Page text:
The million-peopled city
There can be no question that this rapid increase in the number of London cabs has very greatly promoted the comfort and added to the convenience of the London popu- lation. But, as a class, cab-drivers are far behind most others in their moral and religious habits, and they have received, to the present time, a very small measure indeed of the attention of those who have shown themselves in the most praiseworthy manner ready in deeds of benevolence towards classes, the claim of whom on their regard and aid is perhaps far less strong.
As compared, indeed, with the old hackney-coachmen of 30 years since, the cab-drivers of the present day are in many respects a different class of men. In speed and alacrity they are the very opposites of their predecessors, with their 4 or 5 miles an hour pace. The old hackney- coachmen were accustomed to spend regularly 7s. a-day in eating and drinking ! An old hand thus described the daily course of himself and comrades, apparently with entire truth, to the compiler of "Labour and the Poor." "Breakfast ls., good tea and good bread and butter, as much as you liked, always with a glass of rum in the last cup, for the 'lacing ' of it. Always rum, gin weren't so much run after then. Dinner was ls. 6d., a cut off some good joint; beer was included at some places, and not at others. Any extras to follow was extra to pay. Two glasses of rum and water after dinner, ls., pipes found, and most of us found our own baccy-boxes. Tea same as breakfast, and 'laced' ditto. Supper the same as dinner, or 6d. less, and the rest to make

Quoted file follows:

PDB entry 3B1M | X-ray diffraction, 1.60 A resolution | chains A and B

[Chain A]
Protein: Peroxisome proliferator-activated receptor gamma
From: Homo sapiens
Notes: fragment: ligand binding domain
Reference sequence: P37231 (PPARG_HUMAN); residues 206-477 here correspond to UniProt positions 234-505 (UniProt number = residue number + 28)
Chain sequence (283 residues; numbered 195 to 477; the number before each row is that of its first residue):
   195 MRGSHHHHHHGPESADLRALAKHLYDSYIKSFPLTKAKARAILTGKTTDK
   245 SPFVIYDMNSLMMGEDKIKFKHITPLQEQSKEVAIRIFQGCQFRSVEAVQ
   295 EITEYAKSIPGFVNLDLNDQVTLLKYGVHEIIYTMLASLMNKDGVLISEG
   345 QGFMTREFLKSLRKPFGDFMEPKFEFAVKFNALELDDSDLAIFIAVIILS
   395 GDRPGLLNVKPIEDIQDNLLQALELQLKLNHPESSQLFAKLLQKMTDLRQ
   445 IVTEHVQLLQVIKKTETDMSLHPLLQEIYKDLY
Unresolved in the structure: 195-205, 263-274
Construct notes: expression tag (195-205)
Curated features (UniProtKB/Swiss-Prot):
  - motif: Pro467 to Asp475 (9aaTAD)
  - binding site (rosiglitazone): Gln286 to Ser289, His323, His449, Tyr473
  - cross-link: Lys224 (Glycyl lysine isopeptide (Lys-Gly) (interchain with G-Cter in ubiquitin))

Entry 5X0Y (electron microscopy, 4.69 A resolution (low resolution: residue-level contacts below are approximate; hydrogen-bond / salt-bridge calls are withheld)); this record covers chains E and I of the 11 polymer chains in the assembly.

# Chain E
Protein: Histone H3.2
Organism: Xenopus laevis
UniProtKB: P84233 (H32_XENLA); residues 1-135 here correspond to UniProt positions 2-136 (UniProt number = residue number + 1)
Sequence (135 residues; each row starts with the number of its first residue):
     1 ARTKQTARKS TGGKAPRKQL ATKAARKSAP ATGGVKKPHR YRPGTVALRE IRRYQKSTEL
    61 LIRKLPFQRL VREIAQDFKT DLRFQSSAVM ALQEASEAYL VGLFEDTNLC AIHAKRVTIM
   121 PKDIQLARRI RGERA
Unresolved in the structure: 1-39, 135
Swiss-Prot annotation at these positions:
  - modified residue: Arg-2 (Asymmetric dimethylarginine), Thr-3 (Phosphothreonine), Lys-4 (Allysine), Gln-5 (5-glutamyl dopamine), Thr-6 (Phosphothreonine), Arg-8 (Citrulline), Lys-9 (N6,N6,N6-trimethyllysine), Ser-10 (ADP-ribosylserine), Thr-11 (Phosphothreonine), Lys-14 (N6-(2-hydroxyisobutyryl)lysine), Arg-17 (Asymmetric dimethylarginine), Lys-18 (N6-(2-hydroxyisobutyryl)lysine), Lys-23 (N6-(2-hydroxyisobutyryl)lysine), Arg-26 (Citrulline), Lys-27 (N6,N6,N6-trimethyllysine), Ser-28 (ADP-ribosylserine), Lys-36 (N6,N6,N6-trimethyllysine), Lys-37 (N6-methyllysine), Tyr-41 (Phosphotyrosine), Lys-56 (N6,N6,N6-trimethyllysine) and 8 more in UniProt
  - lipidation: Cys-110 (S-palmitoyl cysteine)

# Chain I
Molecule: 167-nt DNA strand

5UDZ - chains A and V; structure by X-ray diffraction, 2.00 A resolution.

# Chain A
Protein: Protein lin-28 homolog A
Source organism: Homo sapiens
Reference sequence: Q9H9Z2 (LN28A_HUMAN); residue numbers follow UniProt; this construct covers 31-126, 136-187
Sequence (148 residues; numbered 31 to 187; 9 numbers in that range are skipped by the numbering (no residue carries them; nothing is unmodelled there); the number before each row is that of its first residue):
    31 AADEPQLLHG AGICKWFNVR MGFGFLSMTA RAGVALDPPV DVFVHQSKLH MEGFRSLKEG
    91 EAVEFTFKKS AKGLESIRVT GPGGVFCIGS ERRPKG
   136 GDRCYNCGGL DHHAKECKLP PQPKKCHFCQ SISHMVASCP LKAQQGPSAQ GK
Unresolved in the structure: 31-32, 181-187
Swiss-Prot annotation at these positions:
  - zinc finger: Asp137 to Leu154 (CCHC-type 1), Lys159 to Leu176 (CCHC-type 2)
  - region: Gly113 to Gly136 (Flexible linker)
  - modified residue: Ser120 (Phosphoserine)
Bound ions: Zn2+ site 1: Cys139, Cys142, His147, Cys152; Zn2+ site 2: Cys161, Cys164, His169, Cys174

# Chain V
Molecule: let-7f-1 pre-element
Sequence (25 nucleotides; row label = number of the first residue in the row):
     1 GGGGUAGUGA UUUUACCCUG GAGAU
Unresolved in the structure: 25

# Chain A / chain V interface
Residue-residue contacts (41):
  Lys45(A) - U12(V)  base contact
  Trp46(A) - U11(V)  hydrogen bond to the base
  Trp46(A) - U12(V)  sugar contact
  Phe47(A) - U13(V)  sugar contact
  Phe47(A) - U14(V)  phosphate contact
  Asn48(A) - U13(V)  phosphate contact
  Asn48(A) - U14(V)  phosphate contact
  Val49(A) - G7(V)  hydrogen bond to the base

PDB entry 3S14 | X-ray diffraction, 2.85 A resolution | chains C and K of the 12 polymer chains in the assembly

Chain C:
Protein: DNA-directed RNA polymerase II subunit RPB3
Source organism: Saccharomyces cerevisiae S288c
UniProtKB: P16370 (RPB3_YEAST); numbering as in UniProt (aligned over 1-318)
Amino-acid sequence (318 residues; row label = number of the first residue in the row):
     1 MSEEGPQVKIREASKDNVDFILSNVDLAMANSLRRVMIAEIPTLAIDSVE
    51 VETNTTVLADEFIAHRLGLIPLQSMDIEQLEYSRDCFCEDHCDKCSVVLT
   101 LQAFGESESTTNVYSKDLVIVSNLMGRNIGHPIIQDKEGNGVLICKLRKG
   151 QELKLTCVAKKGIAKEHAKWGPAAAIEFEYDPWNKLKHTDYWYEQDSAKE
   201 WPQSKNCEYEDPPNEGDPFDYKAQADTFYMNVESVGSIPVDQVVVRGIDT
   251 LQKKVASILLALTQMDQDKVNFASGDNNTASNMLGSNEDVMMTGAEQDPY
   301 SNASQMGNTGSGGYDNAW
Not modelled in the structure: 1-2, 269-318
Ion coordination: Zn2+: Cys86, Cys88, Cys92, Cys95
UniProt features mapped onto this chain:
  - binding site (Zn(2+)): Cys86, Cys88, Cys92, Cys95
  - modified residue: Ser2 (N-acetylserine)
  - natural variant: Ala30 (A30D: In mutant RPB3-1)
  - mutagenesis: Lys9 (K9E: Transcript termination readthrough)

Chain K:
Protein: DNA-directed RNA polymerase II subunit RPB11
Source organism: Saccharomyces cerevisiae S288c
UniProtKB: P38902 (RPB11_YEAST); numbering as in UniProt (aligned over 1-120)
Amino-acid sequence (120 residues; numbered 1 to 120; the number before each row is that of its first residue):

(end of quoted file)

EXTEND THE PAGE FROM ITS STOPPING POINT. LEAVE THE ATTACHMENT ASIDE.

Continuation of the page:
|up 7s. went for odd glasses of ale or 'short' (neat spirits). Take day and night, and 1,200 of us was out, and perhaps every man spent his 7s." So that the 1,200 old hackney- coachmen spent no less in their own eating and drinking than 4201. a-day, 2,940l. a-week, and 152,880l. a-year. How sad an illustration did they present of low animal life. They were also as ignorant as they were self-indulgent. Very few of them could read or write. They seemed, in fact, only to care for the body, and for the present moment.|
The cabmen of the present day are considered by the public in general to be a degraded, profligate class of persons. They are well aware that this is the opinion generally entertained of them, and every man's hand being, as they believe, against them, their hand is against every man's in return. To this there are, however, of course many honour- able exceptions. But the very extensive prevalence of the feeling referred to renders them in a peculiar manner susceptible of the manifestation of kindness. It is the more appreciated by them from the fact that they so seldom meet with it. They are consequently as a class very ready to listen to the counsel and instruction of a Christian visitor, whose soul commiserates with them in their particular difficulties, and is filled with zeal and love for their best interests. The world has been as loud in finding fault with this class of the community as the Church has been silent in presenting to them the grand remedy for every disorder, entrusted to its own keeping to trade with till its Lord's return. They have been almost wholly neglected.